Seiichi Kitahama, MD, Valerie J Halpin, MD FACS, Lee L Swanstrom, MD FACS. Baylor College of Medicine, Michael E. DeBakey Department of Surgery
The silastic ring gastric bypass (SRGB) was introduced by Fobi in 1989, in an effort to combine the advantages of the Roux-en-Y gastric bypass with those of the vertical banded gastroplasty (VBG). A Silastic gastric ring is placed around the vertically constructed gastric pouch above the anastomosis between the pouch and intestinal Roux limb. The ring is intended to control stoma size. Reported percentage of patients necessitating reoperations and band removal are 3%. There are few reports regarding endoscopic removal of dysfunctioning banding after VBG or gastric banding, but no report after SRGB.
We report a case of endoscopic removal of silastic gastric ring with use of self-expanding stent in the treatment of non-eroded relative stenosis. A 63 year old female 15 years status post SRGB complained of progressive dysphagia and vomiting for 9 months. An Upper GI showed narrowing at the site of gastrojejunostomy with no obstruction of contrast. An Upper GI endoscopy showed no erosion or gastritis, and the gastrojejunostomy was 1.5cm in diameter. An esophageal motility study revealed a high level of esophageal contraction presumed in reaction to the area of relative stenosis. Her symptoms were controllable with medical management, and endoscopic gastric ring removal was performed.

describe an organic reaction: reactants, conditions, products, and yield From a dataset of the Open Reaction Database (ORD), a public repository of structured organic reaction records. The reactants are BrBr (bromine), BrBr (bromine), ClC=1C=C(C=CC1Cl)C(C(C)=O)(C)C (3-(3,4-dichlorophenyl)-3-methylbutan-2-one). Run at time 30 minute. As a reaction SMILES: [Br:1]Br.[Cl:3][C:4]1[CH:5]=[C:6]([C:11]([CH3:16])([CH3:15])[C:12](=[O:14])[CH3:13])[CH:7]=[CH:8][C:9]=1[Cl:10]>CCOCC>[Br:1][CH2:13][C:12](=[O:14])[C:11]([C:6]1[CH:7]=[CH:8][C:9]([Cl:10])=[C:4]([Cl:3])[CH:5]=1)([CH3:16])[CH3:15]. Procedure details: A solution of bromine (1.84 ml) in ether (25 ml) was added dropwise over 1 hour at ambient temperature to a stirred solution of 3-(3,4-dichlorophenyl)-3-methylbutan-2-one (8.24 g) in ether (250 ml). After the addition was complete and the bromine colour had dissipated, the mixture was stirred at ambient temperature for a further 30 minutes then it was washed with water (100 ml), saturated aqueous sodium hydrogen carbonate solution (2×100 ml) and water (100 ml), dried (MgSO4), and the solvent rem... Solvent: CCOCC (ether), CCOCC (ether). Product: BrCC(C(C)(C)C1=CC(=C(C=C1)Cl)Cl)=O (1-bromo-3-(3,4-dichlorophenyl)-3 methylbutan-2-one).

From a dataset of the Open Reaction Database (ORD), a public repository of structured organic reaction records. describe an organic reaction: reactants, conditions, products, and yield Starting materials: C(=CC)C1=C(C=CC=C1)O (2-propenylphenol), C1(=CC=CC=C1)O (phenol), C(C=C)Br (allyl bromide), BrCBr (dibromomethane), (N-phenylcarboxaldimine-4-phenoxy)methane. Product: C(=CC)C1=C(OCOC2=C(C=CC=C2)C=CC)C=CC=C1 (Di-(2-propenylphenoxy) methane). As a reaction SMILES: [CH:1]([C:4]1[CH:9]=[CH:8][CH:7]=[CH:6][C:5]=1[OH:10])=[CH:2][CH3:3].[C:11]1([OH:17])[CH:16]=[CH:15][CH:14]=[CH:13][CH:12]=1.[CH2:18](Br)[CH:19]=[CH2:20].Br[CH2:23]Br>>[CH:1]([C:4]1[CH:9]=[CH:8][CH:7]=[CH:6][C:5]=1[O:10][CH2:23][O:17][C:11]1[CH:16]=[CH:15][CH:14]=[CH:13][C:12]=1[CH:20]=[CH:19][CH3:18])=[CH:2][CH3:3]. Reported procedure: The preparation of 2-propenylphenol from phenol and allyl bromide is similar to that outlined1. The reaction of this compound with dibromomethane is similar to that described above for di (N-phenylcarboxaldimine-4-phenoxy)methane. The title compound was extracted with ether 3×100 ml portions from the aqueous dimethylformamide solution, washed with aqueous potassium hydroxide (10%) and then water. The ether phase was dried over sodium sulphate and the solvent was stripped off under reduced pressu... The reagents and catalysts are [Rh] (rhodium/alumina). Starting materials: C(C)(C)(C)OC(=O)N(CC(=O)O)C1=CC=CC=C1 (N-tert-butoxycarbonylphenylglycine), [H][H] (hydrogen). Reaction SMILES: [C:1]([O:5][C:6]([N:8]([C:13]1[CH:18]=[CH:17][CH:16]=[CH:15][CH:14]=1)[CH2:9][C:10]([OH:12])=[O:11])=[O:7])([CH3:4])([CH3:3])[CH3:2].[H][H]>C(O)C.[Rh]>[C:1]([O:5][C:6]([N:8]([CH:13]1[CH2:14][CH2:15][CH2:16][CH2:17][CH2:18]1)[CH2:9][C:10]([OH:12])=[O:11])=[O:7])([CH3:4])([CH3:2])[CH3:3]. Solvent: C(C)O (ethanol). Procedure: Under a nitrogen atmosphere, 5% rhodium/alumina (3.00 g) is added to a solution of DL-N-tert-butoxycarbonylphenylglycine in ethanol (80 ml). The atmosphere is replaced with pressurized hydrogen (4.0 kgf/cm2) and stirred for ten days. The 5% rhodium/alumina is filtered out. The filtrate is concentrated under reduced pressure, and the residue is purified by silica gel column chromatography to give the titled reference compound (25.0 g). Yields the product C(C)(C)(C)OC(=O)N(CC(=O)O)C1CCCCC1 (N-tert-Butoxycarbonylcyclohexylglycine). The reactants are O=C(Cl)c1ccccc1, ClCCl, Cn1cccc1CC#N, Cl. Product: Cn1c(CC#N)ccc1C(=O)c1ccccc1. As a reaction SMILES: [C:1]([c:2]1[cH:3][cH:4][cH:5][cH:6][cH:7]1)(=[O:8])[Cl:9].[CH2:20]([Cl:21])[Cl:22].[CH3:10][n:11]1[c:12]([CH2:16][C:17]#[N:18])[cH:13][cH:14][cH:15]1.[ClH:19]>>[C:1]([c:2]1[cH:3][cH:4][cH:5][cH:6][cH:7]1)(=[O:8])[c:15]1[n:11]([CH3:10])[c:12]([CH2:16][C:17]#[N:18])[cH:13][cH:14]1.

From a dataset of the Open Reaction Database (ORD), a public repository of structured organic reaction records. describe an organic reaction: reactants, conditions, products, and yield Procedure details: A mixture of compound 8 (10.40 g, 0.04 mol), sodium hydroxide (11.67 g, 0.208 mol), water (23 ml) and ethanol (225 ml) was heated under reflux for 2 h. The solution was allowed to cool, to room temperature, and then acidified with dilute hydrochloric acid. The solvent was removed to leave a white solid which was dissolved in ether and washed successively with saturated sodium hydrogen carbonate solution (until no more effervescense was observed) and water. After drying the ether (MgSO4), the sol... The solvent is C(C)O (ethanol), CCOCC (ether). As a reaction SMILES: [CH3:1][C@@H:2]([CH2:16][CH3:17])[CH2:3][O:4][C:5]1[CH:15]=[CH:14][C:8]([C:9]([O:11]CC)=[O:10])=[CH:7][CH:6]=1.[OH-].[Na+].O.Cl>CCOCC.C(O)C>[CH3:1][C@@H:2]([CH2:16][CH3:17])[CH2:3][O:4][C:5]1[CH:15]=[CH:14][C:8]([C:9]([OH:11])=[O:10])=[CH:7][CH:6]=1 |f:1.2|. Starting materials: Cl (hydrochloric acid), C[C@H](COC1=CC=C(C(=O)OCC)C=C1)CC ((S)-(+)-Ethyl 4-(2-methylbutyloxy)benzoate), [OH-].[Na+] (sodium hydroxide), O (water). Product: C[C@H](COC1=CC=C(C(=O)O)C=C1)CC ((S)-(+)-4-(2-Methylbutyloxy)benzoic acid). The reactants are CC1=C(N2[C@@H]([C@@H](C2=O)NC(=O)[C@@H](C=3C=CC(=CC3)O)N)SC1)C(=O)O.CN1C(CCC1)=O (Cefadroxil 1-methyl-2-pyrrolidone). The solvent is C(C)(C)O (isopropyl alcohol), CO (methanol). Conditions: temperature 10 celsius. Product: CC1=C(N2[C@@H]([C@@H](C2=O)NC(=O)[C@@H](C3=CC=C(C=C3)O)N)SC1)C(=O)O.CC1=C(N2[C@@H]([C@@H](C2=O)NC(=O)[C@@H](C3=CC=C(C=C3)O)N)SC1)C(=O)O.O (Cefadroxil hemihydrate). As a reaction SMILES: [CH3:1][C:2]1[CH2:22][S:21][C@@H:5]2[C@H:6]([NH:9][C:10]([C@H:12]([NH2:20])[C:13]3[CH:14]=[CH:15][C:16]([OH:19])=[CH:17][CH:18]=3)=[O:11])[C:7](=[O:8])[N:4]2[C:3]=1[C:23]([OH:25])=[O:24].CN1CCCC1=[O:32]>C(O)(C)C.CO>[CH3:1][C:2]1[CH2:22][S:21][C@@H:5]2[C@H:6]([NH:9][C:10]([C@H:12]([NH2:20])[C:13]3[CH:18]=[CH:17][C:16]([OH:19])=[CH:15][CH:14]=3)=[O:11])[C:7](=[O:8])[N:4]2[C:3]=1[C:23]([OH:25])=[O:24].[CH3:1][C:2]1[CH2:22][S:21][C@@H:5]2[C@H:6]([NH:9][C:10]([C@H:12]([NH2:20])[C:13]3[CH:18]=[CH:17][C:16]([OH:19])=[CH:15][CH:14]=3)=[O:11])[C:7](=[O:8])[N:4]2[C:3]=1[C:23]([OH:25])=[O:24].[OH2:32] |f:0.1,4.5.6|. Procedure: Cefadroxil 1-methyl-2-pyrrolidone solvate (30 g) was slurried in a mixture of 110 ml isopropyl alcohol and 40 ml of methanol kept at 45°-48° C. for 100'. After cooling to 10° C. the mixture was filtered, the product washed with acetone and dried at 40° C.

Under the intravenous sedation, a self-expandable fully covered stent (22mm diameter, length 70mm) was placed across the ring. The pursestring at the proximal margin was secured with a clip to the gastric mucosa. The patient was discharged poststent day 1. Three weeks later, the eroded ring was partially seen through the stent. After the removal of the stent, the ring was within the lumen of the gastric pouch, which was retrieved with the grasper. The patient was discharged on the following day without complications.
With usage of a self-expandable covered stent, endoscopic removal of a ring over the gastrojejunostomy can be safely performed.
Program Number: P227